Police step up patrols in Bulgaria’s capital after incidents involving Bulgarians and foreigners

Police are investigating an incident in Vitosha Boulevard on the night of March 8 in which Bulgarians were involved in a fight with foreign youths, the Sofia directorate of the Interior Ministry said in a statement on March 9.

This was the latest incident in recent days involving tensions between Bulgarians and young foreigners not of European descent.

The ministry said that police had responded to the incident on Friday night after receiving a report of a fight.

The foreigners told police that they had been attacked by a group of men. A mobile phone was taken from one of them.

Two, aged 19, were taken to hospital for a check-up and released.

Pre-trial proceedings had been initiated and police were seeking to identify the perpetrators, the Interior Ministry said.

According to Bulgarian National Radio, the incident involved several young men attacking a group of British students of Pakistani descent.

On March 6, also in Vitosha Boulevard, there was a clash between foreigners and Bulgarians following a verbal exchange. A video of the clash was uploaded to social networks and broadcast by Bulgarian National Television. Reports said that the foreigners were of Arab origin.

Sofia city councillor Georgi Georgiev called, in a Facebook post, for an emergency meeting of the city council on security in the city.

Georgiev, also citing a clash this week at the Ovcha Kupel refugee centre in the city, said: “These are incidents that have the potential to cause unpredictable retaliatory reactions”.

He called for stepped-up municipal police patrols in risk areas and in the city centre.

Georgiev, a councillor for GERB-UDF, called on Sofia mayor Vassil Terziev to take “urgent and appropriate measures” to “prevent new incidents and the possibility of extreme pseudo-nationalist groups deciding to dispense justice on the streets of Sofia. Such a situation should not be allowed”.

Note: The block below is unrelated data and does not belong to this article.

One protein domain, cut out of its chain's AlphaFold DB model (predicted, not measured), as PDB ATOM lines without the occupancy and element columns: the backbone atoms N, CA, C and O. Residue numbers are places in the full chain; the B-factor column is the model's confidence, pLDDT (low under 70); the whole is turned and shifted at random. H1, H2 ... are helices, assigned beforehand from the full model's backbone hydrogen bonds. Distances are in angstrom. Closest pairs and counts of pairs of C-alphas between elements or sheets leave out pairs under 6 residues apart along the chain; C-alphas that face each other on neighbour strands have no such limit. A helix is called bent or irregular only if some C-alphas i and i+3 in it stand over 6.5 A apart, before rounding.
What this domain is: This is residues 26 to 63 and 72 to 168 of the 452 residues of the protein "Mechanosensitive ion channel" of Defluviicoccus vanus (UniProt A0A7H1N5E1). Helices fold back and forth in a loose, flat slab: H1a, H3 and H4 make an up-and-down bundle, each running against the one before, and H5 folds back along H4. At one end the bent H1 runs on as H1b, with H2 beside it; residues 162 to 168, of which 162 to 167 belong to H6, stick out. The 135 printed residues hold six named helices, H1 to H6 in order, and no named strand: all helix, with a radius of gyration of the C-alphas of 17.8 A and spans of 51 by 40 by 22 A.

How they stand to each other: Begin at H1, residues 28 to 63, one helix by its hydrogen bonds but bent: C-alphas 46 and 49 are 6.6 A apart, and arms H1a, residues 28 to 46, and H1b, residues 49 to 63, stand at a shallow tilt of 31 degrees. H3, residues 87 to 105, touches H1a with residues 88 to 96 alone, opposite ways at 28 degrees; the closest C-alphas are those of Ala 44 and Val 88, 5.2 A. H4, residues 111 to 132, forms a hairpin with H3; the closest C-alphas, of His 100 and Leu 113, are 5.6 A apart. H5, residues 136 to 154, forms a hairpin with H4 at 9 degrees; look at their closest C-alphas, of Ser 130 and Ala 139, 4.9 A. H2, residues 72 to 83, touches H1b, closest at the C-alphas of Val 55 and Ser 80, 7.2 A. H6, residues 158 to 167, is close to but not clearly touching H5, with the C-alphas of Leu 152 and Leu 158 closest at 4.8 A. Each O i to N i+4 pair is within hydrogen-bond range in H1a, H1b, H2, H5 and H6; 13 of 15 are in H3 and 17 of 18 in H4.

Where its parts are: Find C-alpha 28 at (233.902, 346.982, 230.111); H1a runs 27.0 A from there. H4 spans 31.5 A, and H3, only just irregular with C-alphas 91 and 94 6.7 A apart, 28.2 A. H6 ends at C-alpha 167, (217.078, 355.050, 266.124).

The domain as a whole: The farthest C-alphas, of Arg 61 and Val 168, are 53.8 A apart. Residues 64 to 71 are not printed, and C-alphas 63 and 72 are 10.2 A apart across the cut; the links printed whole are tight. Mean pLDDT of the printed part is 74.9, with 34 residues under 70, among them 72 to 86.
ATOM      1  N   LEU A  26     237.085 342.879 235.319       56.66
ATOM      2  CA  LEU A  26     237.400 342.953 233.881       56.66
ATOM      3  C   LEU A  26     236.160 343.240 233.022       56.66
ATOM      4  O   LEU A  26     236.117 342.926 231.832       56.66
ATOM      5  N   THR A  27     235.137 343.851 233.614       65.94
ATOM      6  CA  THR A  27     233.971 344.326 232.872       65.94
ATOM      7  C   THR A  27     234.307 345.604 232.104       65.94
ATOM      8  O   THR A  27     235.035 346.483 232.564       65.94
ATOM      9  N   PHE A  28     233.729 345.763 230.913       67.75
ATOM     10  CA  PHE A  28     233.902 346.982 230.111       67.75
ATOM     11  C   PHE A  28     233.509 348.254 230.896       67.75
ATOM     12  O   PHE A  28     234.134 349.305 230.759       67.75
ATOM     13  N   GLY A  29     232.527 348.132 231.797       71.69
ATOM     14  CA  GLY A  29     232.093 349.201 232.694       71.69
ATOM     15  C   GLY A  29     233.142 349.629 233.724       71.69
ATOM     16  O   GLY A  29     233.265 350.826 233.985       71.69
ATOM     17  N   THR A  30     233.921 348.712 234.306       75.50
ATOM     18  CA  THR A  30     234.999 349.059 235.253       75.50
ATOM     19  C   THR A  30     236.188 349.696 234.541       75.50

A statement by the Interior Ministry in the latter half of Saturday afternoon said that Sofia police and the Gendarmerie would ensure the safety of the residents and guests of Sofia.

As of this afternoon, an increased police presence has been organised by Sofia police who, together with their colleagues from the Gendarmerie, would patrol the areas of the central part of the city, the statement said.

It said that mobile police teams would control law and order on the territory of the Ovcha Kupel quarter in the area around the refugee accommodation centre.

Earlier this week, residents of the Rhodope mountain village of Hrabrino “arrested” – illegally, given that the concept of a citizen’s arrest does not exist in Bulgarian law – a group of foreigners they saw emerging from the forest and walking in the village.

Reports at the time said that the villagers were suspicious because the men did not speak Bulgarian and were bearded.

Police arrived and established that the men were foreign medical students from the Medical University of Plovdiv who had been hiking in the woods.

The men were released. There were no reports of criminal charges being lodged against the villagers for unlawful detention.

(Photo: Bart Groenhuizen/ sxc.hu)

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